And actually the church, and me in particular, have let you down in part of that. We, I, haven’t instructed you regularly and diligently concerning the purpose of the institution of the holy sacrament. So, I’ll try to fix that now.
Here’s what we heard read just a couple of minutes ago from Luke:
The New Revised Standard Version The Institution of the Lord’s Supper

19 Then he took a loaf of bread, and when he had given thanks, he broke it and gave it to them, saying, “This is my body, which is given for you. Do this in remembrance of me.” 20 And he did the same with the cup after supper, saying, “This cup that is poured out for you is the new covenant in my blood.

There’s something missing from what we normally say, when we have communion. Maybe you’ll see it when we read Matthew’s version of the same story:
The New Revised Standard Version The Institution of the Lord’s Supper

26 While they were eating, Jesus took a loaf of bread, and after blessing it he broke it, gave it to the disciples, and said, “Take, eat; this is my body.” 27 Then he took a cup, and after giving thanks he gave it to them, saying, “Drink from it, all of you; 28 for this is my blood of the covenant, which is poured out for many for the forgiveness of sins.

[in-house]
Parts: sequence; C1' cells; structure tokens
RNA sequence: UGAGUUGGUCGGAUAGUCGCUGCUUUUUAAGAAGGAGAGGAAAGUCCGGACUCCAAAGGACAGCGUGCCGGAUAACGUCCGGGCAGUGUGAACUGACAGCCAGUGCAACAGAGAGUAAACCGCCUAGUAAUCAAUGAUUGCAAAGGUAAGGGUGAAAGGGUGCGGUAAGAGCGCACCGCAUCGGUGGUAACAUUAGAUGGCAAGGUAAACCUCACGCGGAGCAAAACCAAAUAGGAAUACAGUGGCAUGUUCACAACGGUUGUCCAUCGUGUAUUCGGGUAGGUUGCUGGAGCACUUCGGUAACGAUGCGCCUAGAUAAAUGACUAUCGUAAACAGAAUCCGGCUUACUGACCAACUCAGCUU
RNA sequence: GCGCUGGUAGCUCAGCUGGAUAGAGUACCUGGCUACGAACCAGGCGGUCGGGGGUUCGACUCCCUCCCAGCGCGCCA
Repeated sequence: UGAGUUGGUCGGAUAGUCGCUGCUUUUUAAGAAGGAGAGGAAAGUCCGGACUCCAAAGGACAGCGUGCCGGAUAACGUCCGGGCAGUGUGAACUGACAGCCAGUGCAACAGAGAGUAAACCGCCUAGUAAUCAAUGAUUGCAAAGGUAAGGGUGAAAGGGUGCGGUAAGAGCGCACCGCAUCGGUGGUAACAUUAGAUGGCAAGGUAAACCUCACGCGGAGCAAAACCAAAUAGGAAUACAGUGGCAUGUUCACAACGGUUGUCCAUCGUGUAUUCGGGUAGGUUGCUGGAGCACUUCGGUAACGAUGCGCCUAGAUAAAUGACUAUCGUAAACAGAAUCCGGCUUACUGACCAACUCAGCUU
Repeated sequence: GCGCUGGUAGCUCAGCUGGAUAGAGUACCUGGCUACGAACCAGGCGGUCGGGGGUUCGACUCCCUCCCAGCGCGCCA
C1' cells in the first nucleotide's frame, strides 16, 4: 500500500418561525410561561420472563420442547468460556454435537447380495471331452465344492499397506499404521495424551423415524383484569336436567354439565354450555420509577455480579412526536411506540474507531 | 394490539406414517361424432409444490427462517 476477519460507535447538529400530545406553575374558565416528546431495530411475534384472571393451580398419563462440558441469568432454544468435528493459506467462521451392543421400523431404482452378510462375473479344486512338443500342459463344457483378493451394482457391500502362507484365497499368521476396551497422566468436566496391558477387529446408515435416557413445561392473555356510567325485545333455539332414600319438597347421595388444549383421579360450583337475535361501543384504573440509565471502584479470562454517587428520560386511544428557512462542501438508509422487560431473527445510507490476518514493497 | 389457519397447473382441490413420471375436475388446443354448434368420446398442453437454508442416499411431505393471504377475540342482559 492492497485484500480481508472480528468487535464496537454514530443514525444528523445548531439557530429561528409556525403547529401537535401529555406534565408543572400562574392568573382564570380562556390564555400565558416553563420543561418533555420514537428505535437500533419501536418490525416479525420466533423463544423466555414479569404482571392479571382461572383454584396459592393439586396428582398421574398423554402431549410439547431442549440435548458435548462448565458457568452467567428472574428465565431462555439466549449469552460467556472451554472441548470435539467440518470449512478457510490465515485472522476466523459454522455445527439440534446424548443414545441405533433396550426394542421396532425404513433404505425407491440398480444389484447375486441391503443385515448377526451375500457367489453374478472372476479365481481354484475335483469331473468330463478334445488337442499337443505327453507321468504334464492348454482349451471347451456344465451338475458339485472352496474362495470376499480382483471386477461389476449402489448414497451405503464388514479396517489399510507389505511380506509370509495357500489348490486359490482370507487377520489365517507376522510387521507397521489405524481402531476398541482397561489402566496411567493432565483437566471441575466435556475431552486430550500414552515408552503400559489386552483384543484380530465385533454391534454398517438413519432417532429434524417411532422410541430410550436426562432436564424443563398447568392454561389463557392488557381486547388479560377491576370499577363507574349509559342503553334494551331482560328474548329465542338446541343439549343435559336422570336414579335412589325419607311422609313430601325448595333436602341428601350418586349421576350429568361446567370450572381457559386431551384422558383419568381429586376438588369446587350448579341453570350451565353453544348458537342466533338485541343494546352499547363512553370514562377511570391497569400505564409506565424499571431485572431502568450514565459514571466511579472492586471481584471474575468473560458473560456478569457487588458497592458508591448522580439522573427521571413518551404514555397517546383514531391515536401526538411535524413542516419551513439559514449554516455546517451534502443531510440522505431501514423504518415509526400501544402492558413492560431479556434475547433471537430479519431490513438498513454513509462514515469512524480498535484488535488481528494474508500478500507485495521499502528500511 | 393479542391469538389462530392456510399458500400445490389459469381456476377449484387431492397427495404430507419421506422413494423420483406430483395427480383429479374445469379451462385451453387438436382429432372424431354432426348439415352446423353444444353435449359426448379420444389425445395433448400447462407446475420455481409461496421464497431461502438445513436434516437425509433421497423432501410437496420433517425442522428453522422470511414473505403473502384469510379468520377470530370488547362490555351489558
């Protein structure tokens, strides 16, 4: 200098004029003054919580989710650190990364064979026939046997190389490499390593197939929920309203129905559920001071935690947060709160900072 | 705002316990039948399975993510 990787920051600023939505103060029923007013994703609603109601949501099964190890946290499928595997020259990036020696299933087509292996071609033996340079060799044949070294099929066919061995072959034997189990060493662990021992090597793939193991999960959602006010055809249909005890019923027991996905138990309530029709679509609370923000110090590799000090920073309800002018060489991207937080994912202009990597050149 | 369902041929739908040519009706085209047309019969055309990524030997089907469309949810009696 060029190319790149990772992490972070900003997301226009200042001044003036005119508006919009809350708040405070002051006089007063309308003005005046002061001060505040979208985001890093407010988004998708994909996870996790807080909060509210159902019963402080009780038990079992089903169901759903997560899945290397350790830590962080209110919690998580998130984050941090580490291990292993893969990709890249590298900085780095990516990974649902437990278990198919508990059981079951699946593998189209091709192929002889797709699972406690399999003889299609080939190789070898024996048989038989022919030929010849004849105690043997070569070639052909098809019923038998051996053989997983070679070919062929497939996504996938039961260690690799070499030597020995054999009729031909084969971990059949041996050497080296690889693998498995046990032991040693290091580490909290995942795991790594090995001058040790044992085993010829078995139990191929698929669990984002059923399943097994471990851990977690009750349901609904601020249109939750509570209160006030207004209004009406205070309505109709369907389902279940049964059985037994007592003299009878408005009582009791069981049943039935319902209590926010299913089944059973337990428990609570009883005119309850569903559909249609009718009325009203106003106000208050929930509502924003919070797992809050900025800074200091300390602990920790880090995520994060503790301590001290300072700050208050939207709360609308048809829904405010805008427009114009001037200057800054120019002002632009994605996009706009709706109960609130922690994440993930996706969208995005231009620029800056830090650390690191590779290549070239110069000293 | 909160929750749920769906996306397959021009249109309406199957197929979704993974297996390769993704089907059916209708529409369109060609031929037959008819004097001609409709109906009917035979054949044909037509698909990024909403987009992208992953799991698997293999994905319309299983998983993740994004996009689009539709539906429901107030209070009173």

Did you catch it? Here’s how we say it when we normally have communion:
In the night in which he was betrayed, our Lord Jesus took bread, and gave thanks; broke it, and gave it to his disciples, saying: Take and eat; this is my body, given for you. Do this for the remembrance of me. Again, after supper, he took the cup, gave thanks, and gave it for all to drink, saying: This cup is the new covenant in my blood, shed for you and for all people for the forgiveness of sin. Do this for the remembrance of me.
Did you catch it that time?
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Here’s Luke’s version again:
broke it, and gave it to his disciples, saying: Take and eat; this is my body, given for you. Do this for the remembrance of me. Again, after supper, he took the cup, gave thanks, and gave it for all to drink, saying: This cup is the new covenant in my blood, shed for you and for all people for the forgiveness of sin. Do this for the remembrance of me.
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The New Revised Standard Version The Institution of the Lord’s Supper

19 Then he took a loaf of bread, and when he had given thanks, he broke it and gave it to them, saying, “This is my body, which is given for you. Do this in remembrance of me.” 20 And he did the same with the cup after supper, saying, “This cup that is poured out for you is the new covenant in my blood.

Here’s what’s missing:
Do this for the remembrance of me. Again, after supper, he took the cup, gave thanks, and gave it for all to drink, saying: This cup is the new covenant in my blood, shed for you and for all people for the forgiveness of sin. Do this for the remembrance of me.